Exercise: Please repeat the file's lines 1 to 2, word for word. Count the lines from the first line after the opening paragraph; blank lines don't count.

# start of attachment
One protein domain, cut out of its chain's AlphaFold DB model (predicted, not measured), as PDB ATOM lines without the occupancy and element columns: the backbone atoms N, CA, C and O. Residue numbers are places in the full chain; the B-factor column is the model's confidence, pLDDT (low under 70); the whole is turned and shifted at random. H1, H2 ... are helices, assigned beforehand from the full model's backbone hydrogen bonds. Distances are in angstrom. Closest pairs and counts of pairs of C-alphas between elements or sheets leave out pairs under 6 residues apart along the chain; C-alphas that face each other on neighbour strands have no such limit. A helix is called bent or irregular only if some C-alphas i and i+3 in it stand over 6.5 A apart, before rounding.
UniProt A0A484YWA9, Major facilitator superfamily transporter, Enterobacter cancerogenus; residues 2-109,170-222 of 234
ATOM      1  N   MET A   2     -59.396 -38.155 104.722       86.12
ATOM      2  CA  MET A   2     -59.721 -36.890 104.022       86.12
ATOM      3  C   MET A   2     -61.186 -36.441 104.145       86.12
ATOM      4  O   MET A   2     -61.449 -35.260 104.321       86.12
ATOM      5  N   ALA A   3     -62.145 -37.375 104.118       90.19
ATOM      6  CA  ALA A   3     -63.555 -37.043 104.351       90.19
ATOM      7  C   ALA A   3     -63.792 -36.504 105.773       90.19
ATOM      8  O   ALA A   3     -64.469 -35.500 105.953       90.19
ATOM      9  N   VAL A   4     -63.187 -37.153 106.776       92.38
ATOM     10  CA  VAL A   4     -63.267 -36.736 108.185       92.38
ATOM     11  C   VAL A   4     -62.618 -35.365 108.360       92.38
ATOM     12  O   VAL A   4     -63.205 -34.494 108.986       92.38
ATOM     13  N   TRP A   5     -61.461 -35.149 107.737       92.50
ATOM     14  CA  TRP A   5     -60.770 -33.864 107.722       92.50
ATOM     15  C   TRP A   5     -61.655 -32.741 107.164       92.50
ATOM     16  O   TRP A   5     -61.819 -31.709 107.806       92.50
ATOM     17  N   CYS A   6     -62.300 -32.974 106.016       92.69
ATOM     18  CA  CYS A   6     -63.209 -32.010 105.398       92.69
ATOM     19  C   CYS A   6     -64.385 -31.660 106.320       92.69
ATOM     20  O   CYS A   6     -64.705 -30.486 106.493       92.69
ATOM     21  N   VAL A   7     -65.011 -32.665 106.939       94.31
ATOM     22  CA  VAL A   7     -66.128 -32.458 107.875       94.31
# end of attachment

UniProt A0A484YWA9, Major facilitator superfamily transporter, Enterobacter cancerogenus; residues 2-109,170-222 of 234
ATOM      1  N   MET A   2     -59.396 -38.155 104.722       86.12